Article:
House Bill 1048 - An Assessment

After spending two days in Olympia’s Capital building, I am encouraged at the prospect of a new solar bill.

Itek Energy has been working diligently for several years with law makers, utilities, and with our partners, Solar Installers of Washington (SIW), to craft a new solar bill that will be beneficial to all stakeholders. Many stars need to align this year for House Bill 1048 to become law and support the growing solar job market in Washington State. The good news is that the work is paying off.

In Olympia

Despite the fact that we were in Olympia during the first two days the House and the Senate were voting on the floor, law makers where very generous with their time. We were able to speak to over two dozen members, each taking the time to leave the floor of the House or the Senate, and come out of the chambers to discuss HB 1048 with us. I was encouraged by the amount of supportive statements we received from both Democrats and Republicans. source: 

The prime sponsor of the bill, Representative Jeff Morris (D), and Ranking Minority member Representative Norma Smith (R), passed HB 1048 out of committee with a strong bipartisan vote of 14-2 the day after we left Olympia. 

Washington Leads the Way

Washington is a relatively small solar state when it comes to total megawatts installed, but we lead the way in many areas. For example, Representative Smith has crafted a PV recycling program as part of HB 1048 that would make Washington State a leader in after-functional-life solar recycling. For the last few years, Representative Smith has led collaboration among installers, manufacturers, Washington State Department of Ecology, and other stakeholders to craft visionary legislation on PV recycling.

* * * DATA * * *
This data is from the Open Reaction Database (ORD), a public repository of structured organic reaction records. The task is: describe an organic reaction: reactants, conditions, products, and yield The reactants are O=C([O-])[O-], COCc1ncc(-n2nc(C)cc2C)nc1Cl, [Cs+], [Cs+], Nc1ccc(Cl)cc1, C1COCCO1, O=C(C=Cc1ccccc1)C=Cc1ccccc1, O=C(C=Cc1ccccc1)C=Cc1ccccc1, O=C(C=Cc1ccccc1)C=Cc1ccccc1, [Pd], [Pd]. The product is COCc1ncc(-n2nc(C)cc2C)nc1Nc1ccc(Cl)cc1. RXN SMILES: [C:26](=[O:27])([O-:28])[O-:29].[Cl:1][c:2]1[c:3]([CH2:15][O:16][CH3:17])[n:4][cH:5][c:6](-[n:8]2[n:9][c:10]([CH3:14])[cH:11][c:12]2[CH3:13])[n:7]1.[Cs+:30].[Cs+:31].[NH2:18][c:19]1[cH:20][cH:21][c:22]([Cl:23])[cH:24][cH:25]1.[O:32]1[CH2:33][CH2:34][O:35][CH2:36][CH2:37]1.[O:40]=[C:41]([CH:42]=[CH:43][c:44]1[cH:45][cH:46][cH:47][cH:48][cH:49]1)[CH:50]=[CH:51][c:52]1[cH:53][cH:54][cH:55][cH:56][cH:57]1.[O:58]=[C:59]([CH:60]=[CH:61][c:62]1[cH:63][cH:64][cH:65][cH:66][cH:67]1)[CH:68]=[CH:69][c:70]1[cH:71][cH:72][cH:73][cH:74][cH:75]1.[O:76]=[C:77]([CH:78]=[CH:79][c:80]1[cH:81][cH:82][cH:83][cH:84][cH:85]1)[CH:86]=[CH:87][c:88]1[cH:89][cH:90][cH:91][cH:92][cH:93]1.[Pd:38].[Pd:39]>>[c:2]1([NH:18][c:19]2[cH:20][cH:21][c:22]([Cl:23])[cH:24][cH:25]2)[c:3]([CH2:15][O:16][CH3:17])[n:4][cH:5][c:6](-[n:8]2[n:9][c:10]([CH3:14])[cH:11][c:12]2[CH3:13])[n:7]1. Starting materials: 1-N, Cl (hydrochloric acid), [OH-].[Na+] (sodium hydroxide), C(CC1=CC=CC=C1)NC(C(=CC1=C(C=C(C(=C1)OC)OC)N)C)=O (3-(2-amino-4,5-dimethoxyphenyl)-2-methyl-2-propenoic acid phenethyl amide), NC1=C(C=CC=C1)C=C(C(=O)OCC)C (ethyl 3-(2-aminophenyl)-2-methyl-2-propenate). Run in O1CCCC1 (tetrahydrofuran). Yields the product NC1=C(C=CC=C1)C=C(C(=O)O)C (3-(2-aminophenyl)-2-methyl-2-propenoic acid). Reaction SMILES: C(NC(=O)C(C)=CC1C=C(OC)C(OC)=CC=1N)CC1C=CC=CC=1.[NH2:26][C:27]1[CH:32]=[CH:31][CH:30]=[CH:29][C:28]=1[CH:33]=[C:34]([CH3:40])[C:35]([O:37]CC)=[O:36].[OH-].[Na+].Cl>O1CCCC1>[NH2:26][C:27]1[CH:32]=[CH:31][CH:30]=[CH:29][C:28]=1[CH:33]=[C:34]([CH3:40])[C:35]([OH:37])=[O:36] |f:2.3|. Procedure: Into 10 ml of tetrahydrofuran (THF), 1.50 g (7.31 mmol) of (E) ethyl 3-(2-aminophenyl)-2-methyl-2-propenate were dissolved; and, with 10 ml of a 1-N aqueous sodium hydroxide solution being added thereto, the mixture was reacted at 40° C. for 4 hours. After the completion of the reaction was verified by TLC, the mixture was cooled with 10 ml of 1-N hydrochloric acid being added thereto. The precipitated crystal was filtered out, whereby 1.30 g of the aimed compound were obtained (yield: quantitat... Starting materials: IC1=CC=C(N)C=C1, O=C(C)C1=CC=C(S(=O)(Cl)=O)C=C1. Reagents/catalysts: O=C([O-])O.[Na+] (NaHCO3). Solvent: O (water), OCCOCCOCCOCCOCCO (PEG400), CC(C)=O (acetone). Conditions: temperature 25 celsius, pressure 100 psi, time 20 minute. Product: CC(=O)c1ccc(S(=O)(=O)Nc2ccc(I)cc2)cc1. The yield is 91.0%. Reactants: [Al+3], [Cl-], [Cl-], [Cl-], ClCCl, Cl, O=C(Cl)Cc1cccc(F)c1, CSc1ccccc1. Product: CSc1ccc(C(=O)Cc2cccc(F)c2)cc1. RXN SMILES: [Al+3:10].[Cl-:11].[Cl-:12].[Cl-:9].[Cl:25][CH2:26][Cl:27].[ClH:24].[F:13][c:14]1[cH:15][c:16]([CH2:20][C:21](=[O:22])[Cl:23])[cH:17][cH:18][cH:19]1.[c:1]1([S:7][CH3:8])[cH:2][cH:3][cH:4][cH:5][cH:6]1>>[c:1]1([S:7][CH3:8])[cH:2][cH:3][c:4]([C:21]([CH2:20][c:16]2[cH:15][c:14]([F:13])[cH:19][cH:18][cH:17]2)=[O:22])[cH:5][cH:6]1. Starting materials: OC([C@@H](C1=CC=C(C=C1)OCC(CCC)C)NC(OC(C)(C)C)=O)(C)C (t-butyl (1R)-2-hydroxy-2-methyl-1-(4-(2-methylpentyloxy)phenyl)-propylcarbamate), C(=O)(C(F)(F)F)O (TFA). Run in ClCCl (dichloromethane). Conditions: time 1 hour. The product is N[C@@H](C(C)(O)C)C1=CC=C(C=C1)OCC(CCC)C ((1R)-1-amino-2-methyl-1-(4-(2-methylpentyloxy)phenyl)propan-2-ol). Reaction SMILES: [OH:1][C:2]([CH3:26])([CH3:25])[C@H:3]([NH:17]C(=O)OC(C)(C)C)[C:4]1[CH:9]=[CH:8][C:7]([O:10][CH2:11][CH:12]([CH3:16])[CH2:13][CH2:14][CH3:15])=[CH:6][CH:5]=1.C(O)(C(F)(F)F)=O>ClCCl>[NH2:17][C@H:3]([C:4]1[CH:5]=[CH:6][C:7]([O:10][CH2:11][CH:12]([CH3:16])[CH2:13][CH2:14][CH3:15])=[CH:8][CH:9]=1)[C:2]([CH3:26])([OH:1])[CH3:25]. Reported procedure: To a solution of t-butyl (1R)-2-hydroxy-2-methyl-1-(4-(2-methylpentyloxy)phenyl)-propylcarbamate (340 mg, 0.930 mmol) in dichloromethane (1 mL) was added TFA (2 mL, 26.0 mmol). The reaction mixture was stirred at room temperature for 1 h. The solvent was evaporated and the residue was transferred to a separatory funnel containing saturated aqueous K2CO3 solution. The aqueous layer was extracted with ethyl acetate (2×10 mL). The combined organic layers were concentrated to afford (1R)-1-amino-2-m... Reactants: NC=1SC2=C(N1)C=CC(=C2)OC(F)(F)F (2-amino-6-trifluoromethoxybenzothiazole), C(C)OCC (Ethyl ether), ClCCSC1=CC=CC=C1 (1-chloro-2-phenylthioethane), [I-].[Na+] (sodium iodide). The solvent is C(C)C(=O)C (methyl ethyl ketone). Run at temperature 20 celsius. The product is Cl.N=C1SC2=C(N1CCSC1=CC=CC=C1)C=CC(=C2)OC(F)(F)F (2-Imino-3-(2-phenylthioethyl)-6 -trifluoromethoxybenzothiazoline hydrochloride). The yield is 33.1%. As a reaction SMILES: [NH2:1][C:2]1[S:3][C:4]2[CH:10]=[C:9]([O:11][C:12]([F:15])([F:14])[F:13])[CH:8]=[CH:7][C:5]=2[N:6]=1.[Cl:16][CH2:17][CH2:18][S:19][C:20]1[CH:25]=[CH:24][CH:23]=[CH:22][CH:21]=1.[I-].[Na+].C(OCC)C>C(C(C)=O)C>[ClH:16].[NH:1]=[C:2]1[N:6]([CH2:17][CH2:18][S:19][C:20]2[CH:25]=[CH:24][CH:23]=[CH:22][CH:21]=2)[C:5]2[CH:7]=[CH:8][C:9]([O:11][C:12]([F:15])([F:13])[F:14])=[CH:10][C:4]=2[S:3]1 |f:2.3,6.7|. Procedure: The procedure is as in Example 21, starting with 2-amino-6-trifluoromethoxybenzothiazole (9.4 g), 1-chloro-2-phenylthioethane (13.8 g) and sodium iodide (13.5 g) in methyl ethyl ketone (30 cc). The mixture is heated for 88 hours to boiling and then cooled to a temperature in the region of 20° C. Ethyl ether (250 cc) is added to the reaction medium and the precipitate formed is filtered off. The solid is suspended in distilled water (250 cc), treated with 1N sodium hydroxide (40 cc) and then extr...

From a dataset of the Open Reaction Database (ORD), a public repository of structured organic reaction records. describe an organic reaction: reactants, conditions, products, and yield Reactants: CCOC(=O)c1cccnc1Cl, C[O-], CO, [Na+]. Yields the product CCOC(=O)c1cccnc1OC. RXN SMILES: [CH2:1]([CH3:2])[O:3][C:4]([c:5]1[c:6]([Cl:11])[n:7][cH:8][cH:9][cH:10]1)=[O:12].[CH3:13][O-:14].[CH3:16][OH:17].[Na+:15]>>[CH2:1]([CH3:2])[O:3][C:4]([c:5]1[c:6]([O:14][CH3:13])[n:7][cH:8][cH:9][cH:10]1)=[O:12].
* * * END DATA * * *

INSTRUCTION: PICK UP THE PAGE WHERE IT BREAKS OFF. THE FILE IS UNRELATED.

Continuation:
Washington is also unique in how stakeholders with varying interests that are traditionally at odds with each other are willing to come together and discuss upcoming technology impacts of distributed generation. Private utilities, Public Utility Districts (PUDs), installers, manufacturers, senior energy advisors for the State, and technology companies—as well as non-profit and environmental groups—all convene to outline the pros and cons and look at the future.  In Washington, these stakeholders have been meeting over the past several years. Despite our reputation of being a cloudy, unlikely solar region, we are leading the way in working through the real challenges and opportunities that come with wide-spread solar deployment. 

HB 1048 Status Today

HB 1048 is now in House Finance Committee, Chaired by Representative Kristine Lytton (D). This is a critical point, where the bill’s fiscal merits will be tested. There will be some tweaks to the fiscal impact of the bill, but given its job creation and economic development power, I am optimistic it will fare well. Last year, SIW sponsored a white paper, An Assessment of Incentives for Solar Power in Washington State, prepared by the Center for Economic and Business Research at Western Washington University. The paper analyzed the current solar incentive, concluding, for each dollar spent on the current incentive program $6.82 dollars in payroll were generated, and $15.84 of purchases were created in Washington State.

HB 1048 at its heart is a jobs bill. It is even more lean then the current solar program, but promises to deliver as much economic growth in Washington through manufacturing, engineering, design and installation.

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Karl Unterschuetz

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